ELLISTON, Henry Walter

No.3/9024, Private, Henry Walter ELLISTON
Aged 34

1st Battalion, Suffolk Regiment
Killed in Action presumed on Saturday, 24th April 1915

An Old Contemptible

Harry Walter Elliston was born in Fornham St.Martin (Thingoe Q3-1881 4A:576), baptised in Ipswich, St Mary Stoke on 16th March 1882, resident Fornham St Martin (recorded as born 1882 here but birth registration is definitely 1881), son of John and Sarah Johnson {or Jobson} ELLISTON (née TAYLOR).

1891 census...Aged 9, he was at West Cottages, The Park, Great Barton with his father John ELLISTON, [54] gamekeeper born Holbrook; his mother Sarah J. [52] Born Ipswich; brothers Arthur R [16] and John R [12] both farm labourers, born Edwardstone, Suffolk, Herbert E. [7] born Fornham St.Martin

1901 census...Aged 19, bricklayers labourer, he was at The Beerhouse, Holbrook with his parents (father beer house keeper) and brother Herbert , a domestic gardener.

He married Lily Louisa BANHAM [28-3-1882] on 24th February 1901 (Thingoe Q1-1901 4A:1261).

1911 census...Aged 29, a farm labourer, he was at Redgate Cottages, Great Barton with his wife Lily [29] born Ixworth; daughters Gertrude [19-8-1908] and Alice Edith Mary [3-11-1909] both born Bury St.Edmunds. They had 3 more daughters, Mabel Dorothy [9-9-1911], Violet Ruby [21-3-1913] and Kate Winifed Beatrice [7-4-1915]. His parents (father retired) were at Buck Street, Holbrook.

His widow married Arthur STURGEON on 13-10-1917.

Every record shows his birth as 1882 but his registration is 1881. No documentation has been found linking him with Great Livermere, so this may be a parish boundary affair, or they may have moved into the next parish after the 1911 census. He is rememebered on the Great Barton memorial

Enlisted in Bury St Edmunds on 4th December 1901 in the Militia (3rd Suffolks), No 5563. He gave his age as 18 years 4 months. He was a bricklayer's labourer, born Fornham St.Martin, 5 feet 7.5 inches (171.5 cm) tall, weighing 130 lbs (59.2 kg), chest 32.5" to 35" (82.6 to 88.9 cm), blue eyes, light brown hair, Church of England. His employer was Munnings of Ipswich, next of kin, father, John, at Holbrook. He was discharged from the Militia on 3rd December 1907 having completed his 6 years.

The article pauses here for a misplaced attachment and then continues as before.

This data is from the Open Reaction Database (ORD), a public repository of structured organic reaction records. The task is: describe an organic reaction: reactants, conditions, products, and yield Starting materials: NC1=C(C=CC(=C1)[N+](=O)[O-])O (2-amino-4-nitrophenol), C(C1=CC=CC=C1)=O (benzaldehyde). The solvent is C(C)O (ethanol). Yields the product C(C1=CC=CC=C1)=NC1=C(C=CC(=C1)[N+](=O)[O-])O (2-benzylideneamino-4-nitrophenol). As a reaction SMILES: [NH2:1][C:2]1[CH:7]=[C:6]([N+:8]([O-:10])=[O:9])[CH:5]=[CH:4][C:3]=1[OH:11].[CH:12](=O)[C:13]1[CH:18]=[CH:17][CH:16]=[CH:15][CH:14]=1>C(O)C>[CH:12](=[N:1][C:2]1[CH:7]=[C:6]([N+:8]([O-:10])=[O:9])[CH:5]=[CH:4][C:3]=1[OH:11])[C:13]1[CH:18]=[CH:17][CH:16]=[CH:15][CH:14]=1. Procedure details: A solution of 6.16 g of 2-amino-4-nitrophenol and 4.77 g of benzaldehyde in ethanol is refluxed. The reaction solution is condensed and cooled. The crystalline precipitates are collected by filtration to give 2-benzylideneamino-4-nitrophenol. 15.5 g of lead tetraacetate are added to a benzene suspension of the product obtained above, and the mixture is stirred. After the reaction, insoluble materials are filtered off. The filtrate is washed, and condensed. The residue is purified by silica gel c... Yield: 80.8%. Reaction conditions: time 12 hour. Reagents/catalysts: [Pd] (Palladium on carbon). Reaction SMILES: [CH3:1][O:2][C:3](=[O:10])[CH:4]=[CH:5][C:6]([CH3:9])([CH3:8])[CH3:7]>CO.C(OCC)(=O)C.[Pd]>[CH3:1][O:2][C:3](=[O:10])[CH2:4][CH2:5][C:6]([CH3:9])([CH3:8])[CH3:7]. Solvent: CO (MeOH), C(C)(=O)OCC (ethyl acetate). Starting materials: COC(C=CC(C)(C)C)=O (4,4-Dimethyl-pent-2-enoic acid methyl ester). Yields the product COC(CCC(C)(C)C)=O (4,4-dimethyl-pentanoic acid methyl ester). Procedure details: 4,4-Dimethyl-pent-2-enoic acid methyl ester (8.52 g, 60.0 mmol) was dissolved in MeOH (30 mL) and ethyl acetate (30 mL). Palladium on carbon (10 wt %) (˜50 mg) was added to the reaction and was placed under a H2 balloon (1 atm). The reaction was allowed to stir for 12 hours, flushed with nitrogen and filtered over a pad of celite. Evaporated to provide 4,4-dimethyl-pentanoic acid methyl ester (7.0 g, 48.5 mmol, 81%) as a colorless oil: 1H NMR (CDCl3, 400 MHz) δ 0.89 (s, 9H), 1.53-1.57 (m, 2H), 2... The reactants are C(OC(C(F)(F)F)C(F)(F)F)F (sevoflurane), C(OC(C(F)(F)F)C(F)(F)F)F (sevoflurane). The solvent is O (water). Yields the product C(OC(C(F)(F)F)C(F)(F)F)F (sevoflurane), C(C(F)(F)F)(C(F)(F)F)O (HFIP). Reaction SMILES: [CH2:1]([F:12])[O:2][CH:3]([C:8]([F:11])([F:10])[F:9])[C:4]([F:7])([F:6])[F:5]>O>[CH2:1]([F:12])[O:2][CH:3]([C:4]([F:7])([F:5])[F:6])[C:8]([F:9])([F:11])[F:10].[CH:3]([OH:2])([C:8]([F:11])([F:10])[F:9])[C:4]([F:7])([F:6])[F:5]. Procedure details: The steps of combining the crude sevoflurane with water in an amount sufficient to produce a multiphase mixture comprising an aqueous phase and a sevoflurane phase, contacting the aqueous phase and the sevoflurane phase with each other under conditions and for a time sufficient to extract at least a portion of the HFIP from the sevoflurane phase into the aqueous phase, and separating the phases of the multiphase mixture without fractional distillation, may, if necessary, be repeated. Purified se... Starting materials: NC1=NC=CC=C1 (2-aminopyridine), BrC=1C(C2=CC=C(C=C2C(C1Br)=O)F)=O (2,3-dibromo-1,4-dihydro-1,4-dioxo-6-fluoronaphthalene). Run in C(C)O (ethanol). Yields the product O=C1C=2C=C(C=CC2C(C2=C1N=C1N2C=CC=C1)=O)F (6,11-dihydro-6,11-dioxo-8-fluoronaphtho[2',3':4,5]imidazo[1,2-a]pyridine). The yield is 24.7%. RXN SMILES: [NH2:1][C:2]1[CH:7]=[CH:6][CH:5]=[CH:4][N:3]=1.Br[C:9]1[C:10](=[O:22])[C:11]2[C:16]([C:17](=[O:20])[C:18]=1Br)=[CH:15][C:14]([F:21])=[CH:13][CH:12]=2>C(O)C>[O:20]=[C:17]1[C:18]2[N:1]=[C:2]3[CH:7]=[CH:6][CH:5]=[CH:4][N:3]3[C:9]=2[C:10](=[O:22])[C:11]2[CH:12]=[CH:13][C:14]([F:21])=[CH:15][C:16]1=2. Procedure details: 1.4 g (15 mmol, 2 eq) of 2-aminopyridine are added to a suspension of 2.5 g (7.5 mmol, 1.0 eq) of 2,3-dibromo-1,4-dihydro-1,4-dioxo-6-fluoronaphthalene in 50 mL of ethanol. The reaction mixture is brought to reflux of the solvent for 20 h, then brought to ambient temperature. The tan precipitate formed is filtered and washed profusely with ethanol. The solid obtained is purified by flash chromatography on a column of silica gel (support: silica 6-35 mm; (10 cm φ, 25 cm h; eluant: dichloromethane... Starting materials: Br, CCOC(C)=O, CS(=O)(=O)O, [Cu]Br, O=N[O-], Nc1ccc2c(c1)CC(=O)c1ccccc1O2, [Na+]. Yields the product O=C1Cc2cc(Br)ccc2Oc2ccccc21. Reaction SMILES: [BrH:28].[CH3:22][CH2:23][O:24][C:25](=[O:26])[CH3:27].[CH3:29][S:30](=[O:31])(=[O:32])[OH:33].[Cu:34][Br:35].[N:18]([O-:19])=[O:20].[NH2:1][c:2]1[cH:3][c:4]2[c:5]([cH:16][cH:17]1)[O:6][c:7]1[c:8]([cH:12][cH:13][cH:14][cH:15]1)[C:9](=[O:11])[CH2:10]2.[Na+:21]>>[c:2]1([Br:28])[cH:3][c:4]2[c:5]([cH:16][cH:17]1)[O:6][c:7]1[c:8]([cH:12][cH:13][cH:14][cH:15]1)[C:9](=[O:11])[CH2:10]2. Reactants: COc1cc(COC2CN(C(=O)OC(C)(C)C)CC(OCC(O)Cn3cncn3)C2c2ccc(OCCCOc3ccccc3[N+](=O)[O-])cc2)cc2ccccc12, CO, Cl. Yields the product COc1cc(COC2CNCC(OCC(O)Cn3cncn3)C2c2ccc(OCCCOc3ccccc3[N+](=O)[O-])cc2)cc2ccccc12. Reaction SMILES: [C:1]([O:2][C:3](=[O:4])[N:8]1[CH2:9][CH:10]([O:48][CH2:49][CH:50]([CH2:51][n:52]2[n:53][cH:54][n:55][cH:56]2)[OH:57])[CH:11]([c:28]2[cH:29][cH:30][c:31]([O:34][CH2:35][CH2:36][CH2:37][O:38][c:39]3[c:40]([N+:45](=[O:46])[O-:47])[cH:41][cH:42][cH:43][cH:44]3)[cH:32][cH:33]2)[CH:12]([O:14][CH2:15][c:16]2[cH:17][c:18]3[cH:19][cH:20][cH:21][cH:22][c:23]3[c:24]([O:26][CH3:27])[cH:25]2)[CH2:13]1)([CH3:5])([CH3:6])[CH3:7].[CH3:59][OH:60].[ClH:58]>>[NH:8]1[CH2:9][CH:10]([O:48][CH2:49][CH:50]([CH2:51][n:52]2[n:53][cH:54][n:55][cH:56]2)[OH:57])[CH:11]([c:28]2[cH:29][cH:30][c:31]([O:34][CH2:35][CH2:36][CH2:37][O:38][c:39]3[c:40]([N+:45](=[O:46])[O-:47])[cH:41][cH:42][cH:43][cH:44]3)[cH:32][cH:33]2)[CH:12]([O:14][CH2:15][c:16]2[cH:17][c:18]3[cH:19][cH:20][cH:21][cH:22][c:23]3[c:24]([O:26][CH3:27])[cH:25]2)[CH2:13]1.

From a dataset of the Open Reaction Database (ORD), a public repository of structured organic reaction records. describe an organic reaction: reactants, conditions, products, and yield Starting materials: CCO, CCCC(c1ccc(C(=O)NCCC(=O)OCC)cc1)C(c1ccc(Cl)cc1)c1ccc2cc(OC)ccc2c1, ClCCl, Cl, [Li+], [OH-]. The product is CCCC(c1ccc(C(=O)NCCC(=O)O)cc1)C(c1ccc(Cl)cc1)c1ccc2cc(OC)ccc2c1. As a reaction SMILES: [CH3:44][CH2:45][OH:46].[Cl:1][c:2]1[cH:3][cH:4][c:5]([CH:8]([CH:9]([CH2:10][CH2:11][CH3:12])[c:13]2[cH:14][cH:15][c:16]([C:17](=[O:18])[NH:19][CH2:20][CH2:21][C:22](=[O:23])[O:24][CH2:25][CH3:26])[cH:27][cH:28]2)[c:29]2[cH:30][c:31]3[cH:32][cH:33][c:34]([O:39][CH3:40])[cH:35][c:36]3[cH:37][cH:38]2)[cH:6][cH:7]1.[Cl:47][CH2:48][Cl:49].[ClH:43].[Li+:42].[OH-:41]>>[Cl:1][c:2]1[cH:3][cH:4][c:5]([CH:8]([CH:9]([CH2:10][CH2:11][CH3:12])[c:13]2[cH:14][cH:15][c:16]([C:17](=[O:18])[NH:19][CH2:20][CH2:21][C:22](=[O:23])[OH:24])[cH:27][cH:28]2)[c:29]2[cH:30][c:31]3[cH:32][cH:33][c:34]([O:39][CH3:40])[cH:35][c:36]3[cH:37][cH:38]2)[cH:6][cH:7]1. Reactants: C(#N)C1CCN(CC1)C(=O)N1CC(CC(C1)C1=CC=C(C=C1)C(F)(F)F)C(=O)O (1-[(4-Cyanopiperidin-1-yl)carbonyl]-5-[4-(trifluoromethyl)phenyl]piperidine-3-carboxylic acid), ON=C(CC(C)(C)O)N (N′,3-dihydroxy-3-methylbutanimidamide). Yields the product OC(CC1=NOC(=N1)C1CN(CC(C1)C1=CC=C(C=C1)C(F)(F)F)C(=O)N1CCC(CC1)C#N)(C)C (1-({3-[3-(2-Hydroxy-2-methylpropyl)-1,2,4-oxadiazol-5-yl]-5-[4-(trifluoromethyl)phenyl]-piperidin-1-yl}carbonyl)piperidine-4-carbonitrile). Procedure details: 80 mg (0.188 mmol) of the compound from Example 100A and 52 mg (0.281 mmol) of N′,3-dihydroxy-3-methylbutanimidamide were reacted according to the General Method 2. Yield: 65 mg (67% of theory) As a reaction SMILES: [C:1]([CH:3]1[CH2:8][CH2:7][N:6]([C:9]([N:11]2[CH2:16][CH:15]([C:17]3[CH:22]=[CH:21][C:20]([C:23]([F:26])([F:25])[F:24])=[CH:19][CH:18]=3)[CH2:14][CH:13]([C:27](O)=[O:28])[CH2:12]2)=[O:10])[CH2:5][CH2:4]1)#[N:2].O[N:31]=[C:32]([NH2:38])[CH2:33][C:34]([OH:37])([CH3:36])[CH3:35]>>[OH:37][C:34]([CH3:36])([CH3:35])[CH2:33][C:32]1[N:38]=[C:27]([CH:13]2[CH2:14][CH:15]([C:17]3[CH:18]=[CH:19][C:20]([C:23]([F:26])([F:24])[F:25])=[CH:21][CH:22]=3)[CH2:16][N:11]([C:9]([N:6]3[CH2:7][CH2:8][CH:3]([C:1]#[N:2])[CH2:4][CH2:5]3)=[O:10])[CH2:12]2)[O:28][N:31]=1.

His re-enlistment for the war must have been into the 2nd Battalion for him to have been in France by September 1914. His number, prefixed by "3" indicates he was a Special Reservist.

The war diary from 9th April to 9th May 1915 appears to have gone missing, so we must use Murphy's "History of the Suffolk Regiment":-

April 22nd was the first real use of gas by the Germans. On the night of 23rd/24th the battalion went back into reserve between Frenzenberg and Verlorenhoek, no billets, they had to bivouack under hedges.
On the morning of 24th they were put to work digging in on the ridge astride the Ypres-Zonnebeke road. An officer appeared from Division to say the 1st Suffolks and 12th Londons were to advance northward, adding the Germans had broken through and only these two battalions stood between the Germans and Ypres. Catpain Balders sought advice from Brigade and was given authority to advance and try top establish a base in the ruins of FORTUIN.
As soon as they set out the enemy barrage increased. On the way to FORTUIN, they came across a hard pressed Canadian unit and the decision was made to assist them. Being made aware that the Germans were already in St Julien. "A" and "B" Companies reinforced the Canadian left flank, whilst the rest took up a position covering FORTUIN, the 12 London being on the right.After digging all night the Suffolk who were put in the open managed to construct a fire trench over 4 feet deep with traverses.

The 24th was the Suffolk's first experience of gas. Had the Germans realised the effect of their gas attacks and pushed their Reserves forward, they very well may have taken Ypres. CWGC put the deaths in the 1st Suffolks on 24th at 50, only 6 have known graves.

photo: Commonwealth War Graves Commission

Henry Elliston is commemorated on the Menin Gate, panel 21.

click here to go to the Commonwealth War Graves Commission website for full cemetery/memorial details